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LEADER 00000cam  2200625Ka 4500 
001    ocn655896718 
003    OCoLC 
005    20170317063244.7 
006    m     o  d         
007    cr unu---uuuuu 
008    100803s2010    aca     ob    001 0 eng   
020    9781921666698|q(electronic bk.) 
020    1921666692|q(electronic bk.) 
020    |z9781921666681 
020    |z1921666684 
035    (OCoLC)655896718 
037    22573/ctt236tds|bJSTOR 
040    AU@|beng|epn|cAU@|dCOA|dNTE|dOCLCQ|dJSTOR|dZMC|dOCLCF
042    anuc 
043    a-pp--- 
049    CKEA 
050  4 DU740.9.B68|bR43 2010 
072  7 POL055000|2bisacsh 
072  7 POL034000|2bisacsh 
082 04 327.172099592|222 
245 00 Reconciliation and architectures of commitment :
       |bsequencing peace in Bougainville /|cJohn Braithwaite 
       [and others]. 
264  1 Acton, A.C.T. :|bANU E Press,|c2010. 
300    1 online resource 
336    text|btxt|2rdacontent 
337    computer|bc|2rdamedia 
338    online resource|bcr|2rdacarrier 
504    Includes bibliographical references and index. 
505 00 |tPeacebuilding Compared and the Bougainville conflict --
       |tHistorical background to the conflict --|tDescent into 
       civil war --|tPeacemaking on, off and finally back on 
       track --|tThe architecture of the peace --|tReconciliation
       and reintegration --|tThe cost of the conflict --|tLayers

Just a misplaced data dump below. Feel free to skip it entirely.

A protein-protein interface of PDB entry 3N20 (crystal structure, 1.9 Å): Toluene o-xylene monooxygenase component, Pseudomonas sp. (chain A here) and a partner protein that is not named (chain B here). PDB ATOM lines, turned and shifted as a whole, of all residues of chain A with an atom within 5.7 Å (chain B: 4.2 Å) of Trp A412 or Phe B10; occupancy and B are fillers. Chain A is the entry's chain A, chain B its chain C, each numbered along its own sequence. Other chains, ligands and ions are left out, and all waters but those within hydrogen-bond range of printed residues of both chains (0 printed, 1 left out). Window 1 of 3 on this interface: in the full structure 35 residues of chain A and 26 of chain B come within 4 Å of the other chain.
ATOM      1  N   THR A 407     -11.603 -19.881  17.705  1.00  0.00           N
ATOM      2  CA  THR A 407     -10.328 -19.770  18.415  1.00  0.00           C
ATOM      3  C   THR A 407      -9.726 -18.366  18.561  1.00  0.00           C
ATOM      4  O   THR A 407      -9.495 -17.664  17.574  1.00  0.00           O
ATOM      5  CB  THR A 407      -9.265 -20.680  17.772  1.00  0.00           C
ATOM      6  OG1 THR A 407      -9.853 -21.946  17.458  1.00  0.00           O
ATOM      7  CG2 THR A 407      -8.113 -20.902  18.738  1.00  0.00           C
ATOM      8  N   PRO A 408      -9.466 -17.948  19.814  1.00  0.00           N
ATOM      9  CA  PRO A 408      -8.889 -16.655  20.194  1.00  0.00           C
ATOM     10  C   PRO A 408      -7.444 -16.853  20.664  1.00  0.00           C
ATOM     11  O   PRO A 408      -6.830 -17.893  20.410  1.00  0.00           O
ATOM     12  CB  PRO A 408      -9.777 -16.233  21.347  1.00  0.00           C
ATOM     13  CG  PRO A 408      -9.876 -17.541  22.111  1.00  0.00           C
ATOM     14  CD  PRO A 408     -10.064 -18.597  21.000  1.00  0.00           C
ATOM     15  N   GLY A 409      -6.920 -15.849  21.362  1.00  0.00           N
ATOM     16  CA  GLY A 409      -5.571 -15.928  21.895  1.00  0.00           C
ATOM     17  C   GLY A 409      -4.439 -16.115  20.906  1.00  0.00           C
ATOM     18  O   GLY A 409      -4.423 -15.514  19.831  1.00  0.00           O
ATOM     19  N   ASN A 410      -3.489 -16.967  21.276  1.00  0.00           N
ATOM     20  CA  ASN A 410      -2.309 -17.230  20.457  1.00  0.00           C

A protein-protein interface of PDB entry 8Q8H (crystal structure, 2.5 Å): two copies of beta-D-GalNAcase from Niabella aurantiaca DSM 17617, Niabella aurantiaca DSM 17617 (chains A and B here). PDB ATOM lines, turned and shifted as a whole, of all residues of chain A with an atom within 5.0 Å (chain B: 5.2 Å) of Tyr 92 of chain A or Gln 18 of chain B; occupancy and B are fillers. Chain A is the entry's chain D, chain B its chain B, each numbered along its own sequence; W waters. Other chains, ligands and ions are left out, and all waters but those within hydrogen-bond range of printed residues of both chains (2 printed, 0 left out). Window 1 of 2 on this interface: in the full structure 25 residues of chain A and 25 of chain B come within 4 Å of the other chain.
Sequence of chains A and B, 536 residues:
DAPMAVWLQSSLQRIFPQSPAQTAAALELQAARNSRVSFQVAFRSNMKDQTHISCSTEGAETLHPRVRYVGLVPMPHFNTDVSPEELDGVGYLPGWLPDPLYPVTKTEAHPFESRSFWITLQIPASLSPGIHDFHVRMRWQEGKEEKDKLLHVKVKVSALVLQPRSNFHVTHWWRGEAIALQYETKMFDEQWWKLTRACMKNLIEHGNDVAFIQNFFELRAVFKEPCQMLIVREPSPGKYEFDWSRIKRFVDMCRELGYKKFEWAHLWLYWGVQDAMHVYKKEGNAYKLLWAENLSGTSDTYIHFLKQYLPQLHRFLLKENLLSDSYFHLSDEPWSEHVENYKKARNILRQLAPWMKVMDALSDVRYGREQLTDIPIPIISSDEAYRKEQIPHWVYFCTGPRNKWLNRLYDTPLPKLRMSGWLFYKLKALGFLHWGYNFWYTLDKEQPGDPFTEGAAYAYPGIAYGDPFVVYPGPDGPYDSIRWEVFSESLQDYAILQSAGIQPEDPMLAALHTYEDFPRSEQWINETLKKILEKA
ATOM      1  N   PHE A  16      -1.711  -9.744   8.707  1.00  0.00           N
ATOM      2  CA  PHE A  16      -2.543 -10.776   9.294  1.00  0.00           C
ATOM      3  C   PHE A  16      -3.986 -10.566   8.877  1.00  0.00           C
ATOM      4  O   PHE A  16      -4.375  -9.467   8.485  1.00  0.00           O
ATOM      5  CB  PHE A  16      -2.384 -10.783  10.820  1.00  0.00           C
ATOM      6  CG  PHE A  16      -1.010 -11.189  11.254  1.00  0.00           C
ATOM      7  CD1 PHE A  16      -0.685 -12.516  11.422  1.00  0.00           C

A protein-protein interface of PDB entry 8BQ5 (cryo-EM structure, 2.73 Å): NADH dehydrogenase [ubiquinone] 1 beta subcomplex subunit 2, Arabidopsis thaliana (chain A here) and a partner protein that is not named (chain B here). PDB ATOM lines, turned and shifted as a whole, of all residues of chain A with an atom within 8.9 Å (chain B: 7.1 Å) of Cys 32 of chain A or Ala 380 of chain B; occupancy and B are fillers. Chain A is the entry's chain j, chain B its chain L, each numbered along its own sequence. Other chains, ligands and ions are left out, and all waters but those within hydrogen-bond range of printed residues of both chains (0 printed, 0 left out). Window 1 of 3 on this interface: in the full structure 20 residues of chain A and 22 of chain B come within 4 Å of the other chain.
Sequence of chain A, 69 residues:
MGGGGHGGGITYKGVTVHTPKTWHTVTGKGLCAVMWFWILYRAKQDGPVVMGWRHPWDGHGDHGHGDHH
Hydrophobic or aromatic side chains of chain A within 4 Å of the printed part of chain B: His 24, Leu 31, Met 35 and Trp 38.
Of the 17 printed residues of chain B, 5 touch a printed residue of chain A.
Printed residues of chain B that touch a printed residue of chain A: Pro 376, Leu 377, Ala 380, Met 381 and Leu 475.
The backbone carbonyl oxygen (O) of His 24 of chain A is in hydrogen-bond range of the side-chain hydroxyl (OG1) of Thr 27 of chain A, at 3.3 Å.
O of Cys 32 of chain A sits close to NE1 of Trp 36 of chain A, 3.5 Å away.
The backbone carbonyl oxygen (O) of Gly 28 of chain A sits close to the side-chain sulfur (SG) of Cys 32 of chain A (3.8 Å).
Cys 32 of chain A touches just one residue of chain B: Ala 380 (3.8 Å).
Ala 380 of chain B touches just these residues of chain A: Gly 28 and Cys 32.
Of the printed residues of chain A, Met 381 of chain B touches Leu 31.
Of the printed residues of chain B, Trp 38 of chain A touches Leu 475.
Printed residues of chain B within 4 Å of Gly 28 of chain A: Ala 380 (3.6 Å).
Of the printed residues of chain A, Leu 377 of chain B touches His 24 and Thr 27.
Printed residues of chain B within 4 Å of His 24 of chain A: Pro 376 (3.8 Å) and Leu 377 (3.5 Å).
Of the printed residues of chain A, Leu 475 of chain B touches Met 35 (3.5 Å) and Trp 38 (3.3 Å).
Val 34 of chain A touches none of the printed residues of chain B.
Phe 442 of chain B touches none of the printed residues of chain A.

of identity involved in the conflict --|tInterpreting the 
       conflict in summary --|tDeep and shallow restorative 
520    "Following a bloody civil war, peace consolidated slowly 
       and sequentially in Bougainville. That sequence was of 
       both a top-down architecture of credible commitment in a 
       formal peace process and layer upon layer of bottom-up 
       reconciliation. Reconciliation was based on indigenous 
       traditions of peacemaking. It also drew on Christian 
       traditions of reconciliation, on training in restorative 
       justice principles and on innovation in womens' 
       peacebuilding. Peacekeepers opened safe spaces for 
       reconciliation, but it was locals who shaped and owned the
       peace. There is much to learn from this distinctively 
       indigenous peace architecture. It is a far cry from the 
       norms of a 'liberal peace' or a 'realist peace'. The 
       authors describe it as a hybrid 'restorative peace' in 
       which 'mothers of the land' and then male combatants 
       linked arms in creative ways. A danger to Bougainville's 
       peace is weakness of international commitment to honour 
       the result of a forthcoming independence referendum that 
       is one central plank of the peace deal"--Publisher's 
588 0  Print version record. 
611 27 Bougainville Crisis (Papua New Guinea : 1988- )|2fast
650  0 Bougainville Crisis, Papua New Guinea, 1988- 
650  0 Women and peace|zPapua New Guinea|zBougainville Island. 
650  7 POLITICAL SCIENCE|xWorld|xAustralian & Oceanian.|2bisacsh 
650  7 Autonomy and independence movements.|2fast
650  7 Politics and government.|2fast|0(OCoLC)fst01919741 
650  7 Women and peace.|2fast|0(OCoLC)fst01177101 
651  0 Bougainville Island (Papua New Guinea)|xHistory. 
651  0 Bougainville Island (Papua New Guinea)|xHistory|xAutonomy 
       and independence movements. 
651  0 Bougainville Island (Papua New Guinea)|xPolitics and 
651  7 Papua New Guinea.|2fast|0(OCoLC)fst01212610 
651  7 Papua New Guinea|zBougainville Island.|2fast
655  7 History.|2fast|0(OCoLC)fst01411628 
700 1  Braithwaite, John. 
776 08 |iPrint version:|tReconciliation and architectures of 
       commitment.|dActon, A.C.T. : ANU E Press, ©2010
914    ocn655896718 
994    92|bCKE 
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